Poutine – A Québec Classic

To fully understand Poutine, we decided we had to eat our way through Québec and try various creations.   We made the obligatory stop at Chez AshTon to set the bar and then proceeded to Snack Bar on St. Jean. Open until 5am, Snack Bar knows how to handle the early morning munchies or late night recovery. We then went by one of the newest spots, La Fabrique Montcalm, which specializes in gastronomic creativity using such toppings as duck, braised beef, pork, and even sweetbreads.

Our next stop was Le Chic Shack, located in the Old City, on top of the hill near the funiculaire, and in the same building as the Musee du Fort. Here, they offer four amped up versions of Poutine as well as the more traditional. The fries are rough cut and large while the gravy is pleasantly mild in taste, but the accompaniments are the reason to come here for the dish. There was a version called La Braisée consisting of braised beef, cheese curds, Parmesan cheese, aioli, and herbed fries.

A very popular spot for Poutine - Le Chic Shack

A very popular spot for Poutine – Le Chic Shack

La Braisée at Le Chic Shack

La Braisée at Le Chic Shack

La Fumee was composed of smoked meat, pepper sauce for the gravy, cheese curds, and pickled onions. Lastly, and our favorite, was La Forestière. This dish was held together with a beef with wild mushroom ragout, shallots, Parmesan, and fresh cheese curds. Delicious.

La Forestière

La Forestière

We thought we had experienced the heights of Poutine until we dined at Le Sam, the bistro in the Fairmont Le Chateau Frontenac. The restaurant overlooks the St. Lawrence River and like a fortress, it stands guard over the city below. White table clothes, fine wine glasses, and a formal place setting say this restaurant is special. It was time to dine fine… on Poutine.

Chef prepared his version of Poutine that included three cheeses as well as foie gras. It is common for chefs to incorporate the finest ingredients from the surrounding area in their dishes and foie gras is one of the best-loved ingredients from the Québec region. Served with the local foie gras were double-fired French fries medium cut, braised beef, green onion, and fresh peas, all lightly covered in a brown gravy.

Bistro Le Sam's version of Poutine

Bistro Le Sam’s version of Poutine with braised short ribs, foie gras, pickled onions, and sliced green onions

A few days of Poutine and we were feeling like Megatoad Stonie. Each dish was unique, but inspired by the basic ingredients of fries, fresh cheese curds, and gravy. The question became, how far could you go? How many other ingredients could you layer in to create a chef’s spin on a classic? This year’s Poutine that reigned supreme at the chef’s challenge held in Montreal may have answered that question.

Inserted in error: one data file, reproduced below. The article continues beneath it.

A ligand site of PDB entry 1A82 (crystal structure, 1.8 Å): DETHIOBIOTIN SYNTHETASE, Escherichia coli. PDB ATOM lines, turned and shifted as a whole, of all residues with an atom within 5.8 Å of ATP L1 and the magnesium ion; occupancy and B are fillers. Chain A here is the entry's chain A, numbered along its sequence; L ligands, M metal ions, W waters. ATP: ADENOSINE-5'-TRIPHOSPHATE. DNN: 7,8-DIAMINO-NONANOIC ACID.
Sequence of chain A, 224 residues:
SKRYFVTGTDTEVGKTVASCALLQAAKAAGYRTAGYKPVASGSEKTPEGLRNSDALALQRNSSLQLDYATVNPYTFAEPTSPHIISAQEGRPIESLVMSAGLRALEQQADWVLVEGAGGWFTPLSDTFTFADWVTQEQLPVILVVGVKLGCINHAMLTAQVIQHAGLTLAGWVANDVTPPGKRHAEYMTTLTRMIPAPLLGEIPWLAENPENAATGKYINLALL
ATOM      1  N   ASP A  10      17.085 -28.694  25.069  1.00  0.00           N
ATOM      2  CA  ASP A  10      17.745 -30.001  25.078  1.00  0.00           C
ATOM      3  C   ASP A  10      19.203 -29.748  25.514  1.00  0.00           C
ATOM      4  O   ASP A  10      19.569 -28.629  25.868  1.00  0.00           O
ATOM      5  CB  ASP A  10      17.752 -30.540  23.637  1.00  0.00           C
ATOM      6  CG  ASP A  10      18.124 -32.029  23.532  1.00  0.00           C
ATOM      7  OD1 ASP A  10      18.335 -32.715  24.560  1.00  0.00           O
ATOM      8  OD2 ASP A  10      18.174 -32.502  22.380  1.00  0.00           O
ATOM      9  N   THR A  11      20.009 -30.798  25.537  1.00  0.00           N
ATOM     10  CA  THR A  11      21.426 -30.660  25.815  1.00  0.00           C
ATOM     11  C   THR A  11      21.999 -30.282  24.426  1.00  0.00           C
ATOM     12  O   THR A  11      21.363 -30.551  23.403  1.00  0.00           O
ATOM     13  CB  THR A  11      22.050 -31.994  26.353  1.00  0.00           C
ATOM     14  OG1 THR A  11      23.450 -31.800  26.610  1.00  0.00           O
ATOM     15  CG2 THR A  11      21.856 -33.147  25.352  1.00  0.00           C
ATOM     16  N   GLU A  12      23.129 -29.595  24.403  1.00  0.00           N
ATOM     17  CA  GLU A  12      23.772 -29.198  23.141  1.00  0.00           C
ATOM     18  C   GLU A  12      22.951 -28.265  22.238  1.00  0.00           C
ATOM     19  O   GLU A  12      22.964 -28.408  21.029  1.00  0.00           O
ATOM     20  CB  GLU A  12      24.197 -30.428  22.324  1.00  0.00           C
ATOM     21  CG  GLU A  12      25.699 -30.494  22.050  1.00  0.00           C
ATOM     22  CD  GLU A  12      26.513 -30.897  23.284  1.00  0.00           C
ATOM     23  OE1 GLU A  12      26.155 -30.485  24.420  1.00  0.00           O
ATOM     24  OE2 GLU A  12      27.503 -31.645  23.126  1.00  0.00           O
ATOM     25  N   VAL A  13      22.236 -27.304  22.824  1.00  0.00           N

The competitors offered up many variations featuring their signature flavors and ingredients. There was Poutine Taco, Poutine Parfait, Latke Poutine, Donut Dough Poutine, Miso Poutine, Mutant Hot Dog Poutine, BBQ Style Poutine, Russian-inspired Poutine with a Romanoff sauce, Cognitive Poutine (I have no idea what that is), Poutine with Duck and Waffles, and Poutine Animal Style. The winner was Brasserie La Souche of Québec City with a simple but elegant Poutine based on hand cut fries, fresh cheese curds, gravy made with their own beer and house-made beef jerky with fried cheese curd balls on top, and their house-made “Beer-B-Q” sauce.

Choose your version of Poutine

Choose your version of Poutine

After we departed Québec City we traveled to Montreal. We had our sights set on continuing the Poutine challenge, but decided Montreal needed to show us something else…maybe a little lighter and fresher, after all, it was summer.

So what did we learn during our Poutine challenge in Québec City? First and foremost, very fresh cheese curds that squeak when you bite them are essential. Other cheeses can add flavor, but it’s the fresh cheese curds that say this is more than just a hearty stew with fries. The fries were best when crisp and not too large. Too much potato would hide the other flavors and create a soft texture that was not as appealing. Also, no crinkle cut fries. Lastly, there’s the gravy. While simple light gravy is nice, go for the flavor and amp it up with seasonings and herbs. Oh, and those potatoes, be sure not to over season the potatoes or they compete too much with the gravy and all the special additions like braised beef, duck, foie gras, or cured meats.

And don't forget the cold beer - it's the perfect pairing for Poutine!

And don’t forget the cold beer – it’s the perfect pairing for Poutine!

When we returned to Atlanta, Georgia, our home base, we found Poutine has made its way below the Mason Dixon Line. Several local restaurants now serve Poutine, both simple and chef inspired.

So what happens when a Jewish Deli puts Poutine on the menu? At the General Muir in Atlanta, Chef Todd Ginsberg hand cuts his French fries, imports fresh cheddar cheese curds from Wisconsin, smothers it with chicken gravy and applies his own house smoked coriander and black pepper pastrami to the dish. Want to make it a brunch offering? Top it with an egg.

Poutine at General Muir (Photo courtesy of Thomas Lee)

Poutine at General Muir (Photo courtesy of Andrew Thomas Lee)

So, if you’re anxious to try this Québec specialty, check with some local restaurants that serve bistro style food or make your own. French fries, fresh cheese curds, and warm chicken or beef gravy (or a combination) poured over the dish. That’s the basics. What will you add to make it your own?

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